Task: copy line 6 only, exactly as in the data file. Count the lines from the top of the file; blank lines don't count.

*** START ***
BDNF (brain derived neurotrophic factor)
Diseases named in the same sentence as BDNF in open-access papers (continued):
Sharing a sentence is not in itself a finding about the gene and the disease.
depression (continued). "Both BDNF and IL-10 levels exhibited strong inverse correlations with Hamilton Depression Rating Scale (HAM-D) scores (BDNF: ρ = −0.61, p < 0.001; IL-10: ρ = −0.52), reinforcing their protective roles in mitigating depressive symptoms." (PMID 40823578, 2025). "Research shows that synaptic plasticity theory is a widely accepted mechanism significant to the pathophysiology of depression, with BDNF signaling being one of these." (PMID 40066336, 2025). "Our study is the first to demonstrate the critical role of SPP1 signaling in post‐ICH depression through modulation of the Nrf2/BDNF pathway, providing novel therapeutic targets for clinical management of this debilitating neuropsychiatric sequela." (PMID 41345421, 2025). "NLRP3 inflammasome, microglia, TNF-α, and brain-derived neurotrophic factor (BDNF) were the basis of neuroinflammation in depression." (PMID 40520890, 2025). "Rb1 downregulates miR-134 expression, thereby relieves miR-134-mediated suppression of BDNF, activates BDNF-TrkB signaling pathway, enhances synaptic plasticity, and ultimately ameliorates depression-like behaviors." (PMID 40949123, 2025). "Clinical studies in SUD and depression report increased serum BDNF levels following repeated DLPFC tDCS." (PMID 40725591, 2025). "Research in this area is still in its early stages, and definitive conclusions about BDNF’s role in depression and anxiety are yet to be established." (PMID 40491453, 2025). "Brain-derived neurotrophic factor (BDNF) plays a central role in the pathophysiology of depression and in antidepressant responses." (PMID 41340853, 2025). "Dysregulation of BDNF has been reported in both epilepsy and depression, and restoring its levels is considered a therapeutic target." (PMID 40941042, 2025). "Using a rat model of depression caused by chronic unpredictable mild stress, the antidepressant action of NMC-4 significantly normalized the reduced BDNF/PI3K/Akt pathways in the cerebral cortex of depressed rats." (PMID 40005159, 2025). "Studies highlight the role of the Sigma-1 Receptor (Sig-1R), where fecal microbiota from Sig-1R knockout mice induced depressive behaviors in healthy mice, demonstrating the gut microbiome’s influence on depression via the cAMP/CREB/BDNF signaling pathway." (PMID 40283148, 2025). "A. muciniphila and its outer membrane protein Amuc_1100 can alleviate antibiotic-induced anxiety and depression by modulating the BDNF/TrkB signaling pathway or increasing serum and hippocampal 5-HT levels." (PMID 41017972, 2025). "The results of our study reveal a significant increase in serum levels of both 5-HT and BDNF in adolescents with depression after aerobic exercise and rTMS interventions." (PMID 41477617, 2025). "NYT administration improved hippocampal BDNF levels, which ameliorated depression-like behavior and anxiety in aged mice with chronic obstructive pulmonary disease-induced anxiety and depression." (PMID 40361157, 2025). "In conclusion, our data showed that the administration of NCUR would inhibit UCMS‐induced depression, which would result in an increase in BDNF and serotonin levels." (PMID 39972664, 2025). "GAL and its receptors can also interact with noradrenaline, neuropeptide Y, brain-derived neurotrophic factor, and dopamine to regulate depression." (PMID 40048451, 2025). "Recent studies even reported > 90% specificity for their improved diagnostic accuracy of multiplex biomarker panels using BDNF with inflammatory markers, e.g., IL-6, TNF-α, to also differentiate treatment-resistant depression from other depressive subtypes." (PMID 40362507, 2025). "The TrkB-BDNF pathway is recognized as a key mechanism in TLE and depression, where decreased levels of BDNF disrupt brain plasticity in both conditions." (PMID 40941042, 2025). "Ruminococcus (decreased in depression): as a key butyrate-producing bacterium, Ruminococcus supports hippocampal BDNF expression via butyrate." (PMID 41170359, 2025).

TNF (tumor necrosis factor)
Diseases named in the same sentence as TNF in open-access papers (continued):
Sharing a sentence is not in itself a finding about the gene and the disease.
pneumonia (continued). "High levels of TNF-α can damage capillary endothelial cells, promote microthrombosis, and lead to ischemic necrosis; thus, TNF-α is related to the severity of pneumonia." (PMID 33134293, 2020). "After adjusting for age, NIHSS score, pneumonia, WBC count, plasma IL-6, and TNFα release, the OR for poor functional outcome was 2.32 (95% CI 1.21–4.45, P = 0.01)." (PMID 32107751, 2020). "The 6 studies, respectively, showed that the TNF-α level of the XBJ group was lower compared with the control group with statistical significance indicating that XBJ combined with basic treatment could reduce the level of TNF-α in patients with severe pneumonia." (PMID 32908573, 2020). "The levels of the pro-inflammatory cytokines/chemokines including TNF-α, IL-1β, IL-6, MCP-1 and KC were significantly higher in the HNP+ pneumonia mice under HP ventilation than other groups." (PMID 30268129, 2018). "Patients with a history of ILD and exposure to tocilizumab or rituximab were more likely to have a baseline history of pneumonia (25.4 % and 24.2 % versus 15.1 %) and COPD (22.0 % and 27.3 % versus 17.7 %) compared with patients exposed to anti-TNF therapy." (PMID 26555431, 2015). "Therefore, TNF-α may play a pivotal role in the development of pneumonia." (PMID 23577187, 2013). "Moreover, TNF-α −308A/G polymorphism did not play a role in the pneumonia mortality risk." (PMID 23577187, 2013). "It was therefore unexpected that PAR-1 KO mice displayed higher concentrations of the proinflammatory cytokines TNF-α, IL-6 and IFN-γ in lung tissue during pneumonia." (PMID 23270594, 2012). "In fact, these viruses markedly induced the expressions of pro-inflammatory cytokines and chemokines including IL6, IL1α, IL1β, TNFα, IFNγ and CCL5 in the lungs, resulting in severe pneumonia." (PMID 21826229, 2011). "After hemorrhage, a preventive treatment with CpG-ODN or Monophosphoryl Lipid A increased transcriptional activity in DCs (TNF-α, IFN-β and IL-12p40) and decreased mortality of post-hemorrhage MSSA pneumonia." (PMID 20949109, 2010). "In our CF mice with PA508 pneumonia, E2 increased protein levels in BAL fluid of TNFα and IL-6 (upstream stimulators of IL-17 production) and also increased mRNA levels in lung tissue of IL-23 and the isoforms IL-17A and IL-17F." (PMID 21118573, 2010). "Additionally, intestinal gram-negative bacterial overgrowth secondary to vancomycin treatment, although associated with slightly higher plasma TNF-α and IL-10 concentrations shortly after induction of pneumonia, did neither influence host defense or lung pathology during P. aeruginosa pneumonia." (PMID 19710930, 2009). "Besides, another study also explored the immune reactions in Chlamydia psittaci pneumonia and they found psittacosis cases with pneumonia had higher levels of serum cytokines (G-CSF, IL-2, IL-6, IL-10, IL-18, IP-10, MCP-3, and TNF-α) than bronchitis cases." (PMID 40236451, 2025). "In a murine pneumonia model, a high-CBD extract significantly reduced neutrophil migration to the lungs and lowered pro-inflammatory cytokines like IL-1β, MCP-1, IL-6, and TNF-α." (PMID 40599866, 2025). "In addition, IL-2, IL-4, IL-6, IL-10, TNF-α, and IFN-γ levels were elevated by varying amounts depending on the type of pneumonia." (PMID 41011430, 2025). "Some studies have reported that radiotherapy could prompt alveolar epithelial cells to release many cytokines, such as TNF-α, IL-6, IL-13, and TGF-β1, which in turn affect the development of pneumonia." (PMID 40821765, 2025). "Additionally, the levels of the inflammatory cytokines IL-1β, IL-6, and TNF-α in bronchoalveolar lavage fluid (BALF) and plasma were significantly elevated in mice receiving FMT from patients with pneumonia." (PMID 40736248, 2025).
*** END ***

Diseases named in the same sentence as TNF in open-access papers (continued):